“Companies are burgeoning in clusters, creating new centres of excellence in this clean growth boom. The Sector Deal will ensure that even more of these companies win work not only on here, but around the world in a global offshore wind market set to be worth £30bn a year by 2030”.

Fabrice Leveque, Senior Policy Manager at Scottish Renewables, said: “This sector deal is a major milestone for the UK Government’s Industrial Strategy, setting a clear path for offshore wind: one of ambition, optimism and innovation.

“That’s particularly true in Scotland, where the sector is building out again after delays which meant schemes in shallower waters further south powered ahead.

“The benefits that are being realised in places like Hull and Lowestoft are now starting to appear in Scotland’s coastal towns and cities like Wick and Invergordon, heralding a new, sustainable energy future from the seas.

“With the support of government both at Westminster and in Edinburgh we, as an industry, can work together, as set out in this sector deal, to help ensure offshore wind’s benefits are felt across the country for decades to come.”

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Energy and Clean Growth Minister Claire Perry said: “This new sector deal will drive a surge in the clean, green offshore wind revolution that is powering homes and businesses across the UK, bringing investment into coastal communities and ensuring we maintain our position as global leaders in this growing sector.

“By 2030 a third of our electricity will come from offshore wind, generating thousands of high-quality jobs across the UK, a strong UK supply chain and a five-fold increase in exports.”

Energy UK’s chief executive, Lawrence Slade, said: “Today’s sector deal, and continued investment from industry, will create a global offshore wind market set to be worth £30 billion a year by 2030 and further cement the UK’s position as a world-leader in offshore wind.

“The offshore wind industry has been a great success story for the UK, bringing thousands of skilled jobs and billions in investment while delivering clean energy at an ever-falling cost to customers.”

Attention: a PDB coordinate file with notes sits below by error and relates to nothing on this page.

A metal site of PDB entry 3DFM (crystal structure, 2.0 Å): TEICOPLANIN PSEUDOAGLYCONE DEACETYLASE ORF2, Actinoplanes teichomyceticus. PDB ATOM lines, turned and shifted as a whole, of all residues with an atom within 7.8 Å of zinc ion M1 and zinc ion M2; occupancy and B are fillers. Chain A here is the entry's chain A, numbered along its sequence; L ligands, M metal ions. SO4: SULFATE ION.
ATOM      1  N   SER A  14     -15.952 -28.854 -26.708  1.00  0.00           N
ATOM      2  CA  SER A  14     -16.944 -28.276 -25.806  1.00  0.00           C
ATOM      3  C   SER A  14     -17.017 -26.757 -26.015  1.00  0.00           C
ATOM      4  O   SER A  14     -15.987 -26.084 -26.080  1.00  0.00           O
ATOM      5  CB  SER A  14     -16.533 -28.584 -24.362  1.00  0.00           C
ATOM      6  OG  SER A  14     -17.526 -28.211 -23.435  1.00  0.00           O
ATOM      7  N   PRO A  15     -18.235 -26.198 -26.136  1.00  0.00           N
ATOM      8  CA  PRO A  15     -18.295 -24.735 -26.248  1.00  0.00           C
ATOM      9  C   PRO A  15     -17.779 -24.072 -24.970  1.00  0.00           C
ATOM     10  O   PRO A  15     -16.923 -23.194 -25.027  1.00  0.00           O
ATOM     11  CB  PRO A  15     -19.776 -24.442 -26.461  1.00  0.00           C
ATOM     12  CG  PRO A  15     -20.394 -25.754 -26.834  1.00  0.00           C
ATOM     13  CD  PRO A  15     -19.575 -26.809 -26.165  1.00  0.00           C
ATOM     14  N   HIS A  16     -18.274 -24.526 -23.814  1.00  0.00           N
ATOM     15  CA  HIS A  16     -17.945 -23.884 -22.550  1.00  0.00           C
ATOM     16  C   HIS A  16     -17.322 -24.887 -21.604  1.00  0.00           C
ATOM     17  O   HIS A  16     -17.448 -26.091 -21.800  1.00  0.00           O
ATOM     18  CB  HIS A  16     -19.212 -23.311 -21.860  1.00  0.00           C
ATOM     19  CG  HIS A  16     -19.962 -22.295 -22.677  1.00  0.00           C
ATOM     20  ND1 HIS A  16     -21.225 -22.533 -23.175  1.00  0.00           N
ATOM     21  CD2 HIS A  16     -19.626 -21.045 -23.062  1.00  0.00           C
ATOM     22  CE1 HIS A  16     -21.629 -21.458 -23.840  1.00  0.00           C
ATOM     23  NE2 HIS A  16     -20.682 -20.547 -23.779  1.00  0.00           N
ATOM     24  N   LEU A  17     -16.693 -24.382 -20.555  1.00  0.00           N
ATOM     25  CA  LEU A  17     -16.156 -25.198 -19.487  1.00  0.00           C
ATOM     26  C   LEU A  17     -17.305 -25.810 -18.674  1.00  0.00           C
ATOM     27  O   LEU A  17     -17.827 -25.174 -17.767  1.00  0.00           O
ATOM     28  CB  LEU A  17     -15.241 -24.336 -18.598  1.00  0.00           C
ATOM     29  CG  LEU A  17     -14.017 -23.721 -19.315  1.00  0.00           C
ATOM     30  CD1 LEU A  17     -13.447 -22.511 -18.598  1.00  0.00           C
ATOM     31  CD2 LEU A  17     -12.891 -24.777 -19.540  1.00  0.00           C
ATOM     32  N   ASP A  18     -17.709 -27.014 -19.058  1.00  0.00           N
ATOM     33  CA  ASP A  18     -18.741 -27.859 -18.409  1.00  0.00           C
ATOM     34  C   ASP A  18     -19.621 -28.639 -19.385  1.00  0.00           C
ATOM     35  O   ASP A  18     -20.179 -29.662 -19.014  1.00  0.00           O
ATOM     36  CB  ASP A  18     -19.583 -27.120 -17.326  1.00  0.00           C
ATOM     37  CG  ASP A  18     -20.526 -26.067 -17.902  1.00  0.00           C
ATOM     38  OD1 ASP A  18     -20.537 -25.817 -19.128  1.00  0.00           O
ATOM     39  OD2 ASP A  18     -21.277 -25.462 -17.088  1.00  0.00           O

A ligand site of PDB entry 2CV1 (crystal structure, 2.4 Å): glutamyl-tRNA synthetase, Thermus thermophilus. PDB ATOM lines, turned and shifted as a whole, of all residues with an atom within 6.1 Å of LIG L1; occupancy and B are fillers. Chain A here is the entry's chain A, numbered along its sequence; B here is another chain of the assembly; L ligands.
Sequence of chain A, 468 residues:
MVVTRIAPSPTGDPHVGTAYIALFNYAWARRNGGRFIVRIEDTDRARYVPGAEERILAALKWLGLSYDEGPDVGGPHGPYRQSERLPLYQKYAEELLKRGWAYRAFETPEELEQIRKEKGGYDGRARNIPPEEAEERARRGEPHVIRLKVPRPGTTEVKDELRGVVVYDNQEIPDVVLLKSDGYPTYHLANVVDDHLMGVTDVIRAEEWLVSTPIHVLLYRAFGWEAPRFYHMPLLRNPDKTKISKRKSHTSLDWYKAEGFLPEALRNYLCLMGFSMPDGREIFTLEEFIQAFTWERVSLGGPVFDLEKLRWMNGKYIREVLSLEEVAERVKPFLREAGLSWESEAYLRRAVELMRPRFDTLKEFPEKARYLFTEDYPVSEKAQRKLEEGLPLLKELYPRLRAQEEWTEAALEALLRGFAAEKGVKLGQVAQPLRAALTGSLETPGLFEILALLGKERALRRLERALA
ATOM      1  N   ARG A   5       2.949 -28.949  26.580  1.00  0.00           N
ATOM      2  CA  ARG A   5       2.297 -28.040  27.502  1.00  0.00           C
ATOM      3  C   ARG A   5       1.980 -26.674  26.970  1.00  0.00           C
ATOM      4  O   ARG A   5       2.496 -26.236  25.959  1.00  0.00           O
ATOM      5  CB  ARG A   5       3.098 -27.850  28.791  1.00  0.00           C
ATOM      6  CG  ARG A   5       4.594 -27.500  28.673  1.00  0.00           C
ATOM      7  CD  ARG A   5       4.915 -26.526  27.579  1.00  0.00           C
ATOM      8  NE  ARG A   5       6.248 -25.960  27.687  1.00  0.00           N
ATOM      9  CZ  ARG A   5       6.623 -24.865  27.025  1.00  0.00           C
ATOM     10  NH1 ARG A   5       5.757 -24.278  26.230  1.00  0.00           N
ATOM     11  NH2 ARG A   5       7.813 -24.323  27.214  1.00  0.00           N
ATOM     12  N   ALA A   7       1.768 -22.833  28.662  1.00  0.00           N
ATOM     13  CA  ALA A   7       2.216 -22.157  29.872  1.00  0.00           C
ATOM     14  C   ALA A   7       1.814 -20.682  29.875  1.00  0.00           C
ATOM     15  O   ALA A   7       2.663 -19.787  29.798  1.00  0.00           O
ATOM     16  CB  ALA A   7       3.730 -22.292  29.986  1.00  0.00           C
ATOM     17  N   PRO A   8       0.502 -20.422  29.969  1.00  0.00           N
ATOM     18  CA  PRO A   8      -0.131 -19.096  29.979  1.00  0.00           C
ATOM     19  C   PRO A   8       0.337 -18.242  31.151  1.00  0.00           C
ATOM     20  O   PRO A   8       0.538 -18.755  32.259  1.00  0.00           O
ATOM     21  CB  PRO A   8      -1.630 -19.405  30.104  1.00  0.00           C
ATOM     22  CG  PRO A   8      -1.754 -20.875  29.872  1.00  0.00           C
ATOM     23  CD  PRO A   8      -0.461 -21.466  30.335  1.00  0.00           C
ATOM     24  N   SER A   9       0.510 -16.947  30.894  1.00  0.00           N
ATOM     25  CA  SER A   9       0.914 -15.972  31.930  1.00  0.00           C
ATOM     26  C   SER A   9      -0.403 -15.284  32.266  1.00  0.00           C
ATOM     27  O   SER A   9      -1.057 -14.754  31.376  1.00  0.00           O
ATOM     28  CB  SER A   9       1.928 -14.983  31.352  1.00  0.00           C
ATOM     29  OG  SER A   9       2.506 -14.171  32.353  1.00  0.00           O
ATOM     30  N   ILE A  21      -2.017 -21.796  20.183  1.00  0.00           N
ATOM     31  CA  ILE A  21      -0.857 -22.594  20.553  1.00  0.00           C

Industry-body RenewableUK said the deal was about creating opportunities for the people who would be part of the 27,000 workforce.

“We’re setting up a new body to develop the right skills for years to come, not only by offering apprenticeships, but also by helping experienced people from other parts of the energy sector, as well as the military, to make the change into offshore wind.

“We also want to ensure far more diversity in the industry, by reaching a target of at least 33% women employees by 2030, and by recruiting people from a wider variety of ethnic backgrounds”.

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But Greenpeace said that renewables needed to be scaled up even more.

John Sauven, executive director of Greenpeace UK, said: “The Government’s plans for a fleet of new nuclear reactors has collapsed. This leaves Britain with a big energy gap in the future. It means the Government’s latest offshore wind target of 30 gigawatts by 2030 is woefully inadequate.

“Renewable power now presents the best opportunity for cheaper, cleaner and faster decarbonisation.

“Wind and solar must be tripled between now and 2030, with offshore wind the future backbone of the UK’s energy system.”

Scottish Energy Minister Paul Wheelhouse said: “Offshore wind has a key role to play in achieving our ambitious energy targets and delivering a low-carbon energy system.

“Scotland has massive offshore wind potential with a large share of Europe’s offshore wind resources and the commitment that the sector deal represents from government, academia and industry will help ensure that our world-leading offshore wind sector develops successfully and sustainably.”